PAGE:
Cigar tobacco is cultivated and processed specifically for the production of cigars
Cigars come in a variety of shapes and sizes. They also vary by method of manufacture, flavour, strength and country of origin.
Parts of a cigar
- The filler is a blend of up to 20 different types of tobacco and is the part of the cigar that gives most of the flavour.
- The binder is made of tobacco leaf, sometimes ground up and reconstituted to create sheets like paper. It encloses the filler and gives the cigar its shape and size.
- The wrapper is the outer skin which is visible on every cigar and is usually made of natural tobacco leaf. The wrapper makes a considerable contribution to the flavour of the cigar.
Cigar tobacco is cultivated and processed specifically for the production of cigars. Most blends consist of dark air-cured tobacco varieties such as Besuki or Manilla, and these are fermented to enhance their flavour.
Types of cigars
- Long filler cigars (wet cigars) are generally hand made, larger and more expensive than other cigars. They are made with whole leaves, laid parallel to each other and wrapped with a tobacco leaf. They are usually from countries with a warm and very humid climate, such as Cuba or the Dominican Republic, and need to be stored in a humidor at around 20 degrees Celsius and 70 per cent humidity to avoid drying out.
- Short filler cigars (dry European cigars) are generally machine made and consist of a large variety of cut tobacco strands. This allows the manufacturer to blend a variety of tobaccos for flavour and, as they have a low degree of humidity, they do not need special storage. Under normal climatic and handling conditions, their shelf life is virtually unlimited.
Cigars are often categorised by their shape and size, with terms such as Corona and Panatela corresponding to the approximate length and width of the cigar, rather than the manufacturer or brand. Other useful terms are parejo and figurado. A parejo is simply a straight sided cigar, while a figurado is any cigar with an exotic, irregular shape.
How cigars are made
Cigars are either made by hand, where the tobacco leaves are picked, sorted and bundled manually, before the cigar itself is formed by a skilled cigar roller, or they are machine produced.
Machine made cigars
A machine made cigar is basically a bundle of tobacco rolled into a tubular shape. The process for making this type of cigar is highly automated.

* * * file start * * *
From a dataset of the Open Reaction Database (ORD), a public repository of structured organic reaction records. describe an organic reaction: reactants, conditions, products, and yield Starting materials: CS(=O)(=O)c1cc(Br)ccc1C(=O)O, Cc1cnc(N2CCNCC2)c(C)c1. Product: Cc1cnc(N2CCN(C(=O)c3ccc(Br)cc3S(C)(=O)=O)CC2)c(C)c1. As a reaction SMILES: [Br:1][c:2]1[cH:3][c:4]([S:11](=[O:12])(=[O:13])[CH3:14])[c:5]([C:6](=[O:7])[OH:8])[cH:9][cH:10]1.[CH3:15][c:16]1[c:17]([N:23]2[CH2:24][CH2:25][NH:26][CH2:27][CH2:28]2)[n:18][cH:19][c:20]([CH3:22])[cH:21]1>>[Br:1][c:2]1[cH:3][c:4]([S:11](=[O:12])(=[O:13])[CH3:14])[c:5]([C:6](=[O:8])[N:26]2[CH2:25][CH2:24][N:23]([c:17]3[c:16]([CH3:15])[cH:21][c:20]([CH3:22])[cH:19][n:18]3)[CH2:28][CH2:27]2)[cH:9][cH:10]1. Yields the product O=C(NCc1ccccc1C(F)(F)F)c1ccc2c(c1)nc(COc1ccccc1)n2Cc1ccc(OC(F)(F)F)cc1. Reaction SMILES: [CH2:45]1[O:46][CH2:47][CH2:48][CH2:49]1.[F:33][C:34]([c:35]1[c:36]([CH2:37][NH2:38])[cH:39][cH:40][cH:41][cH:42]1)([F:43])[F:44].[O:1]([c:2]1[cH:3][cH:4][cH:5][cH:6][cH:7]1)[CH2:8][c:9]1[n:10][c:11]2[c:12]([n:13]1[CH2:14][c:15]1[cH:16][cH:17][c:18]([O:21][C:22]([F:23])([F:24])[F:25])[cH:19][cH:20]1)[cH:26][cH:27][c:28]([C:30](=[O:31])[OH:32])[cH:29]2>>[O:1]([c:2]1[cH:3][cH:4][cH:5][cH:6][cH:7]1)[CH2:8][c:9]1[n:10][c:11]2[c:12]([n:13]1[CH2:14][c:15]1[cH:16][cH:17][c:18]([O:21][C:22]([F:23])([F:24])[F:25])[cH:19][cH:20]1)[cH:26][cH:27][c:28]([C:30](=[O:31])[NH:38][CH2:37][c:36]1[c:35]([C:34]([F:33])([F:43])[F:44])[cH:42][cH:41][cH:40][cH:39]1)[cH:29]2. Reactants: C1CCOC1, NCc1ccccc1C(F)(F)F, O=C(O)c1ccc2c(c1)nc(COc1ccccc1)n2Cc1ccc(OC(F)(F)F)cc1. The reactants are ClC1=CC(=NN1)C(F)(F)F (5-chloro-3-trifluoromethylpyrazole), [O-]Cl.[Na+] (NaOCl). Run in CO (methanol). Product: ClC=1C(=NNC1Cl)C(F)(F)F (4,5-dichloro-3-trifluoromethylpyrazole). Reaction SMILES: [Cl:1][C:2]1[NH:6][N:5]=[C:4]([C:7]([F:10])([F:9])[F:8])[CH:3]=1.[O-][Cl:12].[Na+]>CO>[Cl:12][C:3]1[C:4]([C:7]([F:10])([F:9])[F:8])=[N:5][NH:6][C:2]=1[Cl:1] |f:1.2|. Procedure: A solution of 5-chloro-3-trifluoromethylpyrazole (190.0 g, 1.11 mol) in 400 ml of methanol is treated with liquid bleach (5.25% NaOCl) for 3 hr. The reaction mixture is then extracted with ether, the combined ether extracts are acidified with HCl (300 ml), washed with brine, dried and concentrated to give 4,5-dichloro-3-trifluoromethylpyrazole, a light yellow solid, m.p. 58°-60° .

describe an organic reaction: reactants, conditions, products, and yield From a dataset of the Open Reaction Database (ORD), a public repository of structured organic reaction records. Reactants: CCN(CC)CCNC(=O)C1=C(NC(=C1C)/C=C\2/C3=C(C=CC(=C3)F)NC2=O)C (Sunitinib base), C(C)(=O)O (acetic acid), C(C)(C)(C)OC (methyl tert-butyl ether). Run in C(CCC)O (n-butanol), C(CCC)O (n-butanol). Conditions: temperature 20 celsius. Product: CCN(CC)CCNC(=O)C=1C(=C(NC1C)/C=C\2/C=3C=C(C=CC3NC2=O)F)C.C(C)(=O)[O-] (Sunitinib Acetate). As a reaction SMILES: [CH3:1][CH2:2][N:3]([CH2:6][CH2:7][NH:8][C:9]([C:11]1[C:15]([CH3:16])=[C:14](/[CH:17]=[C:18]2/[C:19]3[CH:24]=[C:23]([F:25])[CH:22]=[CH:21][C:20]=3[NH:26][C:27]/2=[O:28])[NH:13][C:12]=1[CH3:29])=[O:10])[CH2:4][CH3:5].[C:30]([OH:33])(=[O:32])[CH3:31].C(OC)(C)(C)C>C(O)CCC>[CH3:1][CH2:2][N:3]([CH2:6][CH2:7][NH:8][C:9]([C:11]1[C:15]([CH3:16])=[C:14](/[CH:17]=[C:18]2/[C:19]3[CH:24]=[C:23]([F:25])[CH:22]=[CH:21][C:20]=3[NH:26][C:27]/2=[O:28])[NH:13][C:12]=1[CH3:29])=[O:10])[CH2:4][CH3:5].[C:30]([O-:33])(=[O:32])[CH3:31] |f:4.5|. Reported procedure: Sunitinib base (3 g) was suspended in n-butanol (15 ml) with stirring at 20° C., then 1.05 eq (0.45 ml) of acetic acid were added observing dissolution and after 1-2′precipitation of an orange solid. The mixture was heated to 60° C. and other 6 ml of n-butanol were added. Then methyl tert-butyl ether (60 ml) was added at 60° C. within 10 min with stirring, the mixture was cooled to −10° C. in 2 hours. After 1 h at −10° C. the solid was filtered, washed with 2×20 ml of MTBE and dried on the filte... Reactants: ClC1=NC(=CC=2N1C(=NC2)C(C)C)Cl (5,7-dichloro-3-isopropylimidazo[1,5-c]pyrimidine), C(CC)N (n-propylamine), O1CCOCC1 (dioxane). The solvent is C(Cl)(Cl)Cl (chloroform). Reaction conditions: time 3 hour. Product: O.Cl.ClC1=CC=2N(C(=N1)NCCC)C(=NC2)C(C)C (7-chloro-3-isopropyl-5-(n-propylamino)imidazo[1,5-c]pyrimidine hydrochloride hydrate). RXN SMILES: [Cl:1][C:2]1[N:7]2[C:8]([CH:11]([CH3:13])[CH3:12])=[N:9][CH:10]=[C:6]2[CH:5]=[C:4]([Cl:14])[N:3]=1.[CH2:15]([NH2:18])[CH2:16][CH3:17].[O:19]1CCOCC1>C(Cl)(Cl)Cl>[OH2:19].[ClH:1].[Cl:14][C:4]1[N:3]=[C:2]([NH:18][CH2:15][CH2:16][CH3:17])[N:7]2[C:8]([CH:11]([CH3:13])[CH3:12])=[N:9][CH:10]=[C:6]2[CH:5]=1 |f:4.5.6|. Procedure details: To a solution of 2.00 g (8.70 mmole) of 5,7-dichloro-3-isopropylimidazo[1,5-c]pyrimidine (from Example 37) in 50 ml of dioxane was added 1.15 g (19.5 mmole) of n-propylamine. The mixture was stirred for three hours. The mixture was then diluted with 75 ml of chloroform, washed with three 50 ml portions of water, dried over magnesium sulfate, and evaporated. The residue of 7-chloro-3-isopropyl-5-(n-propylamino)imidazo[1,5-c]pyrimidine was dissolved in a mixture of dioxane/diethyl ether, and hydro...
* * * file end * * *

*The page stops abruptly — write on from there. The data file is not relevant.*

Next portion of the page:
The filler is made from machine chopped or shredded pieces of tobacco. In high quality cigars, these pieces are relatively uniform in size, texture and grade, while in some lower grade machine made cigars this chopped tobacco may vary in quality. Only in very low grade cigars might you find pieces of tobacco stems or stalks in the filler.
The binder holds the filler together and in high quality cigars a tobacco leaf is used for this purpose.
Lower quality and cheaper machine made cigars use a homogenized tobacco leaf as a binder. This leaf is usually made from tobacco scraps that are ground up, mixed with combustible agents and water, then stretched and rolled in a large sheet like paper.
The wrapper is the tobacco leaf that forms the outer skin and gives the cigar its appearance. Machine made cigars are made with a dry wrapper, which means they will not develop into oily, smooth ‘grand cigars’ like some hand made cigars.
Hand made cigars
Making cigars by hand is a painstaking process, requiring great skill and a high degree of attention to quality control. The filler is prepared by folding each individual tobacco leaf onto itself so that it burns evenly. It is then surrounded by a coarse binder leaf which holds it together. Once the filler is properly shaped, the bunch is placed into a plastic or cedar mould, where it will remain for 30 to 45 minutes.
After a close inspection of the leaf, the best part is picked and carefully cut into the optimum shape for wrapping the cigar. With the cigar wrapped, a small amount of vegetable glue (pectin) is applied to keep the wrapper secure. Next a circle shape is cut out of the wrapper leaf to make a cap and this is applied to the head of the cigar. Finally, using a little more vegetable glue, the cigar band is added to complete the hand made cigar.